Linked by Thom Holwerda on Mon 8th Jun 2009 18:02 UTC
Apple At the WWDC today, Apple has lifted the veil on a number of features of its upcoming operating system, Snow Leopard. Most of the work on Snow Leopard has gone into under-the-hood technologies and optimisations, but there are also a number of interface tweaks. The company also updated some of its laptops, while also lowering their prices. We got all the news from MacRumorsLive.com.
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NathanHill
Member since:
2006-10-06


Careful, I was solely using Windows service packs as an example. Lets not get derailed by that wreck. I don't think it is a better solution than OSX at all. Nor is Linux. This is about Apple "not enough profit margin for a reasonably priced notebook" trying to pass a service pack off with a $29 dollar fee. A Microsoft failure has nothing to do with this.

Those changes do not present a value NOW. When the "future" features come out using them they will. RIGHT NOW they do not provide a value added benefit to the home user. Therefore they are not worth $29 to the home user. The speed gains/interface tweaks (which are not very expansive) are service pack level changes... Microsoft upgrades DirectX/Windows Search and many other similar techs in their SPs. This is hardly different.


I think we just disagree then. I see this as huge possible improvements in functionality and end user delight. I am an end user, and I think Snow Leopard looks great, especially because of the little things that it will do better.

Apple has resisted doing 32-bit and 64-bit lines of their OS like most others (Linux and Windows). One could look at Snow Leopard as the introduction of their 64-bit OS with other advancements. So these are not service pack level changes - since when in Windows can you upgrade from 32-bit OS to 64-bit OS with some service packs? You can't do that in Linux either. Your logic is flawed, bro.

Snow Leopard is a whole new mutation of Leopard. I'm really happy with Leopard at home on my Powermac G4, but I am even more excited to purchase a new Mac in September now.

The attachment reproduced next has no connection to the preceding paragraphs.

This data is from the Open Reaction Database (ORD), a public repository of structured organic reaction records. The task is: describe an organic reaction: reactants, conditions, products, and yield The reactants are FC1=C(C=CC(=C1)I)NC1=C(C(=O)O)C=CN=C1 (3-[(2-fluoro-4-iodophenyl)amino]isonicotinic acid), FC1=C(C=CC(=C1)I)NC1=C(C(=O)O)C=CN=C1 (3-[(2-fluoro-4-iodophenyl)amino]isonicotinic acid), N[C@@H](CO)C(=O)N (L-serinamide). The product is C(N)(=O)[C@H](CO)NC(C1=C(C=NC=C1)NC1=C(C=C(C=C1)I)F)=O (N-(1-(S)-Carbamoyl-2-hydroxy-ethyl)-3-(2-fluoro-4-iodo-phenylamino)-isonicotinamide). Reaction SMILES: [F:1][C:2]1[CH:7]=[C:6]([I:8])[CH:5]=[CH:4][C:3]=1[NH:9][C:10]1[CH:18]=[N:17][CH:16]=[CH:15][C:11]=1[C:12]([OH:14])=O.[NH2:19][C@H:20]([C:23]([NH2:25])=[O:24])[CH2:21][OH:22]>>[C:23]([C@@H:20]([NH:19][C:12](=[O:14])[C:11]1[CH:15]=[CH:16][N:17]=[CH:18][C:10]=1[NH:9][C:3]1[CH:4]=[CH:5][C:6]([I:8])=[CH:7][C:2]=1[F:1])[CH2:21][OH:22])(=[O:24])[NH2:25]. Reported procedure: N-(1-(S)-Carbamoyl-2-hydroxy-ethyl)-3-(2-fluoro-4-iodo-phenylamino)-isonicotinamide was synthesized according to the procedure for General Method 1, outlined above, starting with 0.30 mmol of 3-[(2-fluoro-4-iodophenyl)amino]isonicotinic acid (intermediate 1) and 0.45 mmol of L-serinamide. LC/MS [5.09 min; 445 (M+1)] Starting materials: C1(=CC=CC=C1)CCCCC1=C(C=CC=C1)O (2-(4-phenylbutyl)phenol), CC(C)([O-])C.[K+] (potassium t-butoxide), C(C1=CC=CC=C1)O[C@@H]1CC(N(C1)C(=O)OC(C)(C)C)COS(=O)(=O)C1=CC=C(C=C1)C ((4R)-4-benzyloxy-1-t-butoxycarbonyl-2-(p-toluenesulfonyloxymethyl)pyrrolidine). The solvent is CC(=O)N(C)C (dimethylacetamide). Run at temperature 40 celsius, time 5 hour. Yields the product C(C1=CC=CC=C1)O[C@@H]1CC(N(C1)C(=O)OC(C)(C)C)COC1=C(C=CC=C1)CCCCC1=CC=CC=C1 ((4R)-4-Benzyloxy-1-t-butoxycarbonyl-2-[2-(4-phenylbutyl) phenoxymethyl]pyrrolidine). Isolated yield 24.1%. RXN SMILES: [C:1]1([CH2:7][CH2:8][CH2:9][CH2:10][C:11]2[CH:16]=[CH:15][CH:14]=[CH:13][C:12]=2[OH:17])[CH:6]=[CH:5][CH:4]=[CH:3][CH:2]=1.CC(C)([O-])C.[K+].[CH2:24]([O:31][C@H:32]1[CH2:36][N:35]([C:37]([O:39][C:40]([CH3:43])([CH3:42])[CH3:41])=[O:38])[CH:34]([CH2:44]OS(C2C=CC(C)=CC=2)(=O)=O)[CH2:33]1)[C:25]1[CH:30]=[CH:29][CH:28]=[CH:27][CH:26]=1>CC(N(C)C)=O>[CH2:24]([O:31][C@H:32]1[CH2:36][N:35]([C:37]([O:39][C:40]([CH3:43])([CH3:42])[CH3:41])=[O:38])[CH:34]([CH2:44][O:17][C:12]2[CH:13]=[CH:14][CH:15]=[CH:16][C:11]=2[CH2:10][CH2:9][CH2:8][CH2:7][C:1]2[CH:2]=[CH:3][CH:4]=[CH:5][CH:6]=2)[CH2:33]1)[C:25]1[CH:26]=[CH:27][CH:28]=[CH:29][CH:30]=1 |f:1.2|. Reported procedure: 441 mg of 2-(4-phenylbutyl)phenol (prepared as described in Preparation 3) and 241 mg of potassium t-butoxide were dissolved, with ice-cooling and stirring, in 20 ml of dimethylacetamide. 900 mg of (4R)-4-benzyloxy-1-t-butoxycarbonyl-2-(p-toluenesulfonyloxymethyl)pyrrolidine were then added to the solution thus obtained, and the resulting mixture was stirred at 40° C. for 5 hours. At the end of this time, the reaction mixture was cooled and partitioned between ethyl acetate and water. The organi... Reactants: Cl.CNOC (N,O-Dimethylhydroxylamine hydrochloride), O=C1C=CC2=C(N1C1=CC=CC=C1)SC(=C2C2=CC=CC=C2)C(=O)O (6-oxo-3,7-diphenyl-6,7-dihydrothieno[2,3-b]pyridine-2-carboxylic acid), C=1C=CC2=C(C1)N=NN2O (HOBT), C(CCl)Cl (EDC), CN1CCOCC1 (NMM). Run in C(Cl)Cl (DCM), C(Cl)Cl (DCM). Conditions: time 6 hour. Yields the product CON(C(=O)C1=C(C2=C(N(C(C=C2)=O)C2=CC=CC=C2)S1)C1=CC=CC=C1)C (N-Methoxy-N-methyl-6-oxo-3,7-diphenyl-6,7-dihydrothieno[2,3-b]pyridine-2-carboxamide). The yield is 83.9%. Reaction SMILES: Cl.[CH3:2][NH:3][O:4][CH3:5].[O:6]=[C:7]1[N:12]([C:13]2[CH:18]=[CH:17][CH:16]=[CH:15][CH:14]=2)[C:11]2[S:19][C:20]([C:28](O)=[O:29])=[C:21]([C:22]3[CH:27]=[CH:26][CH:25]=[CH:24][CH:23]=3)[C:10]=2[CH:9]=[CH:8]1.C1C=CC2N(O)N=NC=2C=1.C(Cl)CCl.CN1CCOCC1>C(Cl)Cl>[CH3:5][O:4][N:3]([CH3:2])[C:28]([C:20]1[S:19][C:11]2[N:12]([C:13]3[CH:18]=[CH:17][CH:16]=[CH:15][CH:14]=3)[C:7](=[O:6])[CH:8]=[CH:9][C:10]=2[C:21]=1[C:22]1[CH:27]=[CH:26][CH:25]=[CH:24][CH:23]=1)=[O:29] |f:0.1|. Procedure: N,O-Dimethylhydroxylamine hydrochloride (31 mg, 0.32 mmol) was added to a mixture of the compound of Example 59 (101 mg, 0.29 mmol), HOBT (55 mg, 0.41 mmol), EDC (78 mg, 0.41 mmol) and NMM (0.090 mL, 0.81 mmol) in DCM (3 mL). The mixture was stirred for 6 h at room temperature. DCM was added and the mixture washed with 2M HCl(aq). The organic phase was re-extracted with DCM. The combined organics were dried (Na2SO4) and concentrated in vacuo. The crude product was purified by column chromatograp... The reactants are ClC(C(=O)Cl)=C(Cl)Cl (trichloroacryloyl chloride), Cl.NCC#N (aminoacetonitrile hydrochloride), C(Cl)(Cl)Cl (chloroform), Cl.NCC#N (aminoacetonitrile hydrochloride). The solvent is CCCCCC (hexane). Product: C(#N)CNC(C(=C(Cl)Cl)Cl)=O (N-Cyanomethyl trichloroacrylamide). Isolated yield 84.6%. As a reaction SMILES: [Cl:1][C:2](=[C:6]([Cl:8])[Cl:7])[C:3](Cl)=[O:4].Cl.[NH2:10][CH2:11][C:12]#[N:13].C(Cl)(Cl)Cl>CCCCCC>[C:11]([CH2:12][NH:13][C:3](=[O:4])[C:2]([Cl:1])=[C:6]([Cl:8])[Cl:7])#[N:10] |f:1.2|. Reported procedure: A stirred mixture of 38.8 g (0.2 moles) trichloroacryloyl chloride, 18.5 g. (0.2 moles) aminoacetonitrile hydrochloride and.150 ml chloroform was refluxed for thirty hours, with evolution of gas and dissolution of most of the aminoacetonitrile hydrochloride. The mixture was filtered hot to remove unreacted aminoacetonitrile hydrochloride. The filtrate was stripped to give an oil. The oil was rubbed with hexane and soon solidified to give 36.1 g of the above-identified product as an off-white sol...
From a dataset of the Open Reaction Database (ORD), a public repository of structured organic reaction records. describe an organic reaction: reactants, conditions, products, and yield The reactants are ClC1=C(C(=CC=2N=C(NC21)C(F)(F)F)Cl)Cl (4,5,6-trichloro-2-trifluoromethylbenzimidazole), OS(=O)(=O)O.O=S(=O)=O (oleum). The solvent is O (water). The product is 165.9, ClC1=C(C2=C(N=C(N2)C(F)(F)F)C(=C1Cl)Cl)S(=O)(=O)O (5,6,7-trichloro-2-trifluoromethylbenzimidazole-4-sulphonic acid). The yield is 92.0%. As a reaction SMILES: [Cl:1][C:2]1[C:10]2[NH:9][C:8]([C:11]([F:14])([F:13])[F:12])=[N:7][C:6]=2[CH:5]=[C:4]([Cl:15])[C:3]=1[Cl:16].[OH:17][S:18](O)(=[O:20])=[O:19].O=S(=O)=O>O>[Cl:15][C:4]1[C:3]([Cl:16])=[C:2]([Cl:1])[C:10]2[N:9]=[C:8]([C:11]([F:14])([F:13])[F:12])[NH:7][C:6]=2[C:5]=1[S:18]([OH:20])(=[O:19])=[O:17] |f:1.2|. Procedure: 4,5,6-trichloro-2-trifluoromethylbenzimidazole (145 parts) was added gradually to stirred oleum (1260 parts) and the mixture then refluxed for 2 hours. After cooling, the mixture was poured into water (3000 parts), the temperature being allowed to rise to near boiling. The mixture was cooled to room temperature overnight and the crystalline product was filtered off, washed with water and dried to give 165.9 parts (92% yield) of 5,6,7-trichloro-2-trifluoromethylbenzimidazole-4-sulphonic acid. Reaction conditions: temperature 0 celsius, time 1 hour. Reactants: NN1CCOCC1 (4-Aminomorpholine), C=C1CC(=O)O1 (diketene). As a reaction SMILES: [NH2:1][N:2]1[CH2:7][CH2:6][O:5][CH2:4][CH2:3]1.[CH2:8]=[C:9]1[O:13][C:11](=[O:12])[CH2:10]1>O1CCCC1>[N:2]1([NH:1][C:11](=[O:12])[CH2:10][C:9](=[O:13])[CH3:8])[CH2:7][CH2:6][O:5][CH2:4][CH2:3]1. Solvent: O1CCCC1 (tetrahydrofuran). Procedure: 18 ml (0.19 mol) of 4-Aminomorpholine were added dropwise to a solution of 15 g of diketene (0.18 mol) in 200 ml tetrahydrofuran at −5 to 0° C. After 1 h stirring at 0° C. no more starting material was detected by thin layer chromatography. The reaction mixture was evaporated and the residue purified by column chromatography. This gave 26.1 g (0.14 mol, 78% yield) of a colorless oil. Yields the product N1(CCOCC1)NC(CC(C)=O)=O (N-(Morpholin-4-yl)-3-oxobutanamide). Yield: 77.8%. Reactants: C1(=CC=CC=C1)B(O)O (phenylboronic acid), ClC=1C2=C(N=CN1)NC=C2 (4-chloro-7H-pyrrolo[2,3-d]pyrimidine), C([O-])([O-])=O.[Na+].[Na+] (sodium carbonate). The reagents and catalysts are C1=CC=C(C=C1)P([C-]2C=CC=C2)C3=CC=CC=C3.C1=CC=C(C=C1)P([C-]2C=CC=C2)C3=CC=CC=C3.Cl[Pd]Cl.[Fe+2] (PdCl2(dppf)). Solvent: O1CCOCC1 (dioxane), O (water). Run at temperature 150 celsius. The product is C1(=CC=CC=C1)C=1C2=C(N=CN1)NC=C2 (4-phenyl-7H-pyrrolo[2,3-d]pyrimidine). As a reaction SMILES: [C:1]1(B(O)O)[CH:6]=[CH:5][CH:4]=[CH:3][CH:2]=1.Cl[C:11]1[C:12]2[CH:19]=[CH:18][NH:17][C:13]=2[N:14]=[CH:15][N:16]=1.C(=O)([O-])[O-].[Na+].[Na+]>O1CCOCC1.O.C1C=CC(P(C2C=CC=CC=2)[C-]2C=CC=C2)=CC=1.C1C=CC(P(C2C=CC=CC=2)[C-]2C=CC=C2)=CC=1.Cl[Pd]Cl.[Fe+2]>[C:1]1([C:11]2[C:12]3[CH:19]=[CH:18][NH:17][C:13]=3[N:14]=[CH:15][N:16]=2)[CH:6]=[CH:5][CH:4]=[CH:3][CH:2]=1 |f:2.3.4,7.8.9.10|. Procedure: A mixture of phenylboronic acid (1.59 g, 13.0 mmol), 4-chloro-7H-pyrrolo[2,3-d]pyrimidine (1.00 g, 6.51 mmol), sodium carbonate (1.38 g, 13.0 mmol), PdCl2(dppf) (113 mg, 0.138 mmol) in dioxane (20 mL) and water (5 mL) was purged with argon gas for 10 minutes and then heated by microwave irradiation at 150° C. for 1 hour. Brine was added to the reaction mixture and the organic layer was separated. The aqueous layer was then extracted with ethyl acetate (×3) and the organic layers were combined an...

Reply Parent Score: 2

rhetoric.sendmemoney Member since:
2006-01-22


I think we just disagree then. I see this as huge possible improvements in functionality and end user delight. I am an end user, and I think Snow Leopard looks great, especially because of the little things that it will do better.

Apple has resisted doing 32-bit and 64-bit lines of their OS like most others (Linux and Windows). One could look at Snow Leopard as the introduction of their 64-bit OS with other advancements. So these are not service pack level changes - since when in Windows can you upgrade from 32-bit OS to 64-bit OS with some service packs? You can't do that in Linux either. Your logic is flawed, bro.


Tell that Grandma you got switched over to Mac 'cause its easier then windows' about all that and I bet the reaction is 'meh.' My logic isn't flawed at all, you keep assuming that I think Windows is better - I don't. Just because you drink the magic kool-aid doesn't make it interesting to the rest of us. Please tell me what all these great changes are - I don't see any in the feature list. The 64bit/Cocoa changes have NO value to the customer... they may an update from now, but this service pack is not worth $29 to most people. Get the next version and save yourself $29.

Reply Parent Score: 2

NathanHill Member since:
2006-10-06


Tell that Grandma you got switched over to Mac 'cause its easier then windows' about all that and I bet the reaction is 'meh.' My logic isn't flawed at all, you keep assuming that I think Windows is better - I don't. Just because you drink the magic kool-aid doesn't make it interesting to the rest of us. Please tell me what all these great changes are - I don't see any in the feature list. The 64bit/Cocoa changes have NO value to the customer... they may an update from now, but this service pack is not worth $29 to most people. Get the next version and save yourself $29.


My grandma doesn't have a computer.

I'm not sure what your counter argument means. Who is this mythical end user?

I am a customer, and those changes matter to me. Grand Central, OpenCL, Cocoa Finder, 64-bit system, and all the little cool things - like expose in the dock, improved services menu, quicktime getting a makeover, and speed. Oh, yes, speed is awesome. Leopard is already pretty fast - gonna make it faster? Nice. I'd pay $29 easily for some software to speed up my Mac.

I guess, I am really curious as to why folks would be upset with Apple about this - is it because you use older hardware (like me, PPC Mac) and you wish you could have a faster Leopard too?

Or are you angry about giving Apple or other companies money?

Or do you think OSes should be free? I'm not sure.

We've already established this is way more than a service pack upgrade - moving from 32-bit to 64-bit is way more complicated than some bug fixes. Leopard isn't invalidated for those who don't want to upgrade. And on top of that, it's only $29... which is like the price of a steak dinner for two. Awesome. What's not to like?

Reply Parent Score: 2